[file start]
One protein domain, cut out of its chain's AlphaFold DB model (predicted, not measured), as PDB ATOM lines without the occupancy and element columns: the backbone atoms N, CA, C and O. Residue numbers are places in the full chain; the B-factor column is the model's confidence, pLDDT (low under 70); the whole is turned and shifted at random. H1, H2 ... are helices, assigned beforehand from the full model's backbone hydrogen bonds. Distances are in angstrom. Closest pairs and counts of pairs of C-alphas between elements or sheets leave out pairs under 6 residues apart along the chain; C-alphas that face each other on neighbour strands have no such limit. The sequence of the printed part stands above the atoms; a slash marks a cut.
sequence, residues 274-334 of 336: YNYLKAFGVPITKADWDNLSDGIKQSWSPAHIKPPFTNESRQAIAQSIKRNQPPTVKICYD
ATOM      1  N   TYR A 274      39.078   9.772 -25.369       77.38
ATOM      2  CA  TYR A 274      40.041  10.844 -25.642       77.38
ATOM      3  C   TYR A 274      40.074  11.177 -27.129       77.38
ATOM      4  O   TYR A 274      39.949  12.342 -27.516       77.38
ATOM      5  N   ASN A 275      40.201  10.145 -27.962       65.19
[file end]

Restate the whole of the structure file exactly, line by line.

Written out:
One protein domain, cut out of its chain's AlphaFold DB model (predicted, not measured), as PDB ATOM lines without the occupancy and element columns: the backbone atoms N, CA, C and O. Residue numbers are places in the full chain; the B-factor column is the model's confidence, pLDDT (low under 70); the whole is turned and shifted at random. H1, H2 ... are helices, assigned beforehand from the full model's backbone hydrogen bonds. Distances are in angstrom. Closest pairs and counts of pairs of C-alphas between elements or sheets leave out pairs under 6 residues apart along the chain; C-alphas that face each other on neighbour strands have no such limit. The sequence of the printed part stands above the atoms; a slash marks a cut.
sequence, residues 274-334 of 336: YNYLKAFGVPITKADWDNLSDGIKQSWSPAHIKPPFTNESRQAIAQSIKRNQPPTVKICYD
ATOM      1  N   TYR A 274      39.078   9.772 -25.369       77.38
ATOM      2  CA  TYR A 274      40.041  10.844 -25.642       77.38
ATOM      3  C   TYR A 274      40.074  11.177 -27.129       77.38
ATOM      4  O   TYR A 274      39.949  12.342 -27.516       77.38
ATOM      5  N   ASN A 275      40.201  10.145 -27.962       65.19